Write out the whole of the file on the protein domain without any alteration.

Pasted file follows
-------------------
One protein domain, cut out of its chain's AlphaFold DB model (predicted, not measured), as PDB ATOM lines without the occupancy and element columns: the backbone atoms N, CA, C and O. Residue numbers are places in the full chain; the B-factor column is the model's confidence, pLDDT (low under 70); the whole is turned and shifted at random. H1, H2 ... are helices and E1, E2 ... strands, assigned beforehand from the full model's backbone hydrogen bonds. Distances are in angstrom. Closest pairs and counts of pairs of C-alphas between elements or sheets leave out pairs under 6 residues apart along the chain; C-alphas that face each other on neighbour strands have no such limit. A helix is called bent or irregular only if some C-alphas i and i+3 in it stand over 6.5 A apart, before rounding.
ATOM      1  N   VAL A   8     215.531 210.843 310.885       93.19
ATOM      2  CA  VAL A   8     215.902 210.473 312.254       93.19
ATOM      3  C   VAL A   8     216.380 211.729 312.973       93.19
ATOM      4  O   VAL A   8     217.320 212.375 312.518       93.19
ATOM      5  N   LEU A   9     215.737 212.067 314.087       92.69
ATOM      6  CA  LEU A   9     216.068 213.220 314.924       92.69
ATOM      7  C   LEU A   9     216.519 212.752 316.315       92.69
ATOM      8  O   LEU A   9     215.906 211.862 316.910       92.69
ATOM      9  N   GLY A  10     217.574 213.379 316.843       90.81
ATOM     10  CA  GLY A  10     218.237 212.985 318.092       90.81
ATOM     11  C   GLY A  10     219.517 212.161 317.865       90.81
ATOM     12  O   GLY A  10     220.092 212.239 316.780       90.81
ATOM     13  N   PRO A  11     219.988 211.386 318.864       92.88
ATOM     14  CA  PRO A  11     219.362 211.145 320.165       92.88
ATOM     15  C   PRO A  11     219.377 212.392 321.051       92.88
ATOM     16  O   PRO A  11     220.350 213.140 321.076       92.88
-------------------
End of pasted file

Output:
One protein domain, cut out of its chain's AlphaFold DB model (predicted, not measured), as PDB ATOM lines without the occupancy and element columns: the backbone atoms N, CA, C and O. Residue numbers are places in the full chain; the B-factor column is the model's confidence, pLDDT (low under 70); the whole is turned and shifted at random. H1, H2 ... are helices and E1, E2 ... strands, assigned beforehand from the full model's backbone hydrogen bonds. Distances are in angstrom. Closest pairs and counts of pairs of C-alphas between elements or sheets leave out pairs under 6 residues apart along the chain; C-alphas that face each other on neighbour strands have no such limit. A helix is called bent or irregular only if some C-alphas i and i+3 in it stand over 6.5 A apart, before rounding.
ATOM      1  N   VAL A   8     215.531 210.843 310.885       93.19
ATOM      2  CA  VAL A   8     215.902 210.473 312.254       93.19
ATOM      3  C   VAL A   8     216.380 211.729 312.973       93.19
ATOM      4  O   VAL A   8     217.320 212.375 312.518       93.19
ATOM      5  N   LEU A   9     215.737 212.067 314.087       92.69
ATOM      6  CA  LEU A   9     216.068 213.220 314.924       92.69
ATOM      7  C   LEU A   9     216.519 212.752 316.315       92.69
ATOM      8  O   LEU A   9     215.906 211.862 316.910       92.69
ATOM      9  N   GLY A  10     217.574 213.379 316.843       90.81
ATOM     10  CA  GLY A  10     218.237 212.985 318.092       90.81
ATOM     11  C   GLY A  10     219.517 212.161 317.865       90.81
ATOM     12  O   GLY A  10     220.092 212.239 316.780       90.81
ATOM     13  N   PRO A  11     219.988 211.386 318.864       92.88
ATOM     14  CA  PRO A  11     219.362 211.145 320.165       92.88
ATOM     15  C   PRO A  11     219.377 212.392 321.051       92.88
ATOM     16  O   PRO A  11     220.350 213.140 321.076       92.88